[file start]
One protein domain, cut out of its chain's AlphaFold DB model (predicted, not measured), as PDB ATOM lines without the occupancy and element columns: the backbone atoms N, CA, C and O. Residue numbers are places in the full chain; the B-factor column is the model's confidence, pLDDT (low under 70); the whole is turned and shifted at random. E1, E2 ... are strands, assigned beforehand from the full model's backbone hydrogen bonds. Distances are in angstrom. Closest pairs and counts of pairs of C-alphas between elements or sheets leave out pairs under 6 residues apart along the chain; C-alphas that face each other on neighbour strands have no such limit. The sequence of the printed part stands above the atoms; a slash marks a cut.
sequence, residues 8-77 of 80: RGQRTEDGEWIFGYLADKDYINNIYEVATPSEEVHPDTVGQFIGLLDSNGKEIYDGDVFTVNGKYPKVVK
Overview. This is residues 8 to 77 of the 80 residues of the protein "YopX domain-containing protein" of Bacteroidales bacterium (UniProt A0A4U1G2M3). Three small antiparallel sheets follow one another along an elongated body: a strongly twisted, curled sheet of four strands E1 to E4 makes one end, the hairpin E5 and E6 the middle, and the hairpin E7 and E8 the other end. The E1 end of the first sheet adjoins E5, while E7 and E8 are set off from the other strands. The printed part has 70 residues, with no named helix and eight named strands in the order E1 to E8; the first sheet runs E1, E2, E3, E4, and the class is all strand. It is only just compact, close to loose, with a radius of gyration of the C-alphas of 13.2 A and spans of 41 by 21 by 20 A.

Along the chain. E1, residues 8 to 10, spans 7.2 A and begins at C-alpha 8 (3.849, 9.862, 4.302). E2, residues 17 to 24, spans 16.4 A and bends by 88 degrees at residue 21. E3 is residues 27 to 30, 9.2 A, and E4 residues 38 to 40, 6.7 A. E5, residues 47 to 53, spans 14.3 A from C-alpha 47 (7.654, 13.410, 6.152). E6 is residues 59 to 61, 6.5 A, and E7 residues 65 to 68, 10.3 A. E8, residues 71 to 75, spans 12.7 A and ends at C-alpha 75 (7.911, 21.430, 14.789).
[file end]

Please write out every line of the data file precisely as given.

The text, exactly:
One protein domain, cut out of its chain's AlphaFold DB model (predicted, not measured), as PDB ATOM lines without the occupancy and element columns: the backbone atoms N, CA, C and O. Residue numbers are places in the full chain; the B-factor column is the model's confidence, pLDDT (low under 70); the whole is turned and shifted at random. E1, E2 ... are strands, assigned beforehand from the full model's backbone hydrogen bonds. Distances are in angstrom. Closest pairs and counts of pairs of C-alphas between elements or sheets leave out pairs under 6 residues apart along the chain; C-alphas that face each other on neighbour strands have no such limit. The sequence of the printed part stands above the atoms; a slash marks a cut.
sequence, residues 8-77 of 80: RGQRTEDGEWIFGYLADKDYINNIYEVATPSEEVHPDTVGQFIGLLDSNGKEIYDGDVFTVNGKYPKVVK
Overview. This is residues 8 to 77 of the 80 residues of the protein "YopX domain-containing protein" of Bacteroidales bacterium (UniProt A0A4U1G2M3). Three small antiparallel sheets follow one another along an elongated body: a strongly twisted, curled sheet of four strands E1 to E4 makes one end, the hairpin E5 and E6 the middle, and the hairpin E7 and E8 the other end. The E1 end of the first sheet adjoins E5, while E7 and E8 are set off from the other strands. The printed part has 70 residues, with no named helix and eight named strands in the order E1 to E8; the first sheet runs E1, E2, E3, E4, and the class is all strand. It is only just compact, close to loose, with a radius of gyration of the C-alphas of 13.2 A and spans of 41 by 21 by 20 A.

Along the chain. E1, residues 8 to 10, spans 7.2 A and begins at C-alpha 8 (3.849, 9.862, 4.302). E2, residues 17 to 24, spans 16.4 A and bends by 88 degrees at residue 21. E3 is residues 27 to 30, 9.2 A, and E4 residues 38 to 40, 6.7 A. E5, residues 47 to 53, spans 14.3 A from C-alpha 47 (7.654, 13.410, 6.152). E6 is residues 59 to 61, 6.5 A, and E7 residues 65 to 68, 10.3 A. E8, residues 71 to 75, spans 12.7 A and ends at C-alpha 75 (7.911, 21.430, 14.789).